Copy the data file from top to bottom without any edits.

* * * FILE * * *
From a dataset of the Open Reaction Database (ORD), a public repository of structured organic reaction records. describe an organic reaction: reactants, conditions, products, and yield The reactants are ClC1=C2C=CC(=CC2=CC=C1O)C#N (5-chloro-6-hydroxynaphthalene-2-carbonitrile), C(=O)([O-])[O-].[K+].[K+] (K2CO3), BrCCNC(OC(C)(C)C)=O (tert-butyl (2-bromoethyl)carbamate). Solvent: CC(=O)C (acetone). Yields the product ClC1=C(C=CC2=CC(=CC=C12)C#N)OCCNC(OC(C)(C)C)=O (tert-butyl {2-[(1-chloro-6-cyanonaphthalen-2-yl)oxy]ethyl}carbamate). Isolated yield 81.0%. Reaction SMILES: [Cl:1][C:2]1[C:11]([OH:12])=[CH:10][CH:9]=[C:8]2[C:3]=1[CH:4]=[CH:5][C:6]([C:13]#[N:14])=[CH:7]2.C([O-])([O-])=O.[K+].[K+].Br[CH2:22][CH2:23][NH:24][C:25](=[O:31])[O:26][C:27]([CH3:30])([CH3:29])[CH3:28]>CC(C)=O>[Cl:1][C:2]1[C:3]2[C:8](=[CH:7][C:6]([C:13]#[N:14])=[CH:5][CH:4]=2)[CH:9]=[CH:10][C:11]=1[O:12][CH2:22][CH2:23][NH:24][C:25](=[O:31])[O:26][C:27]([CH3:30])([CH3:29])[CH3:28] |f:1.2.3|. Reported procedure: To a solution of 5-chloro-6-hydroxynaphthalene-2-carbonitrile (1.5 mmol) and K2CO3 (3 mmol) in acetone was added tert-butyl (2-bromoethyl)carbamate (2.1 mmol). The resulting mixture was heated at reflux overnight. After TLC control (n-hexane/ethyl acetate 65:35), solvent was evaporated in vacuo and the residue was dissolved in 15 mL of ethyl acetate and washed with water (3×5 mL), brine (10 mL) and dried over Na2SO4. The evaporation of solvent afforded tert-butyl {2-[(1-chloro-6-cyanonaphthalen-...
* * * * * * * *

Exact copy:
From a dataset of the Open Reaction Database (ORD), a public repository of structured organic reaction records. describe an organic reaction: reactants, conditions, products, and yield The reactants are ClC1=C2C=CC(=CC2=CC=C1O)C#N (5-chloro-6-hydroxynaphthalene-2-carbonitrile), C(=O)([O-])[O-].[K+].[K+] (K2CO3), BrCCNC(OC(C)(C)C)=O (tert-butyl (2-bromoethyl)carbamate). Solvent: CC(=O)C (acetone). Yields the product ClC1=C(C=CC2=CC(=CC=C12)C#N)OCCNC(OC(C)(C)C)=O (tert-butyl {2-[(1-chloro-6-cyanonaphthalen-2-yl)oxy]ethyl}carbamate). Isolated yield 81.0%. Reaction SMILES: [Cl:1][C:2]1[C:11]([OH:12])=[CH:10][CH:9]=[C:8]2[C:3]=1[CH:4]=[CH:5][C:6]([C:13]#[N:14])=[CH:7]2.C([O-])([O-])=O.[K+].[K+].Br[CH2:22][CH2:23][NH:24][C:25](=[O:31])[O:26][C:27]([CH3:30])([CH3:29])[CH3:28]>CC(C)=O>[Cl:1][C:2]1[C:3]2[C:8](=[CH:7][C:6]([C:13]#[N:14])=[CH:5][CH:4]=2)[CH:9]=[CH:10][C:11]=1[O:12][CH2:22][CH2:23][NH:24][C:25](=[O:31])[O:26][C:27]([CH3:30])([CH3:29])[CH3:28] |f:1.2.3|. Reported procedure: To a solution of 5-chloro-6-hydroxynaphthalene-2-carbonitrile (1.5 mmol) and K2CO3 (3 mmol) in acetone was added tert-butyl (2-bromoethyl)carbamate (2.1 mmol). The resulting mixture was heated at reflux overnight. After TLC control (n-hexane/ethyl acetate 65:35), solvent was evaporated in vacuo and the residue was dissolved in 15 mL of ethyl acetate and washed with water (3×5 mL), brine (10 mL) and dried over Na2SO4. The evaporation of solvent afforded tert-butyl {2-[(1-chloro-6-cyanonaphthalen-...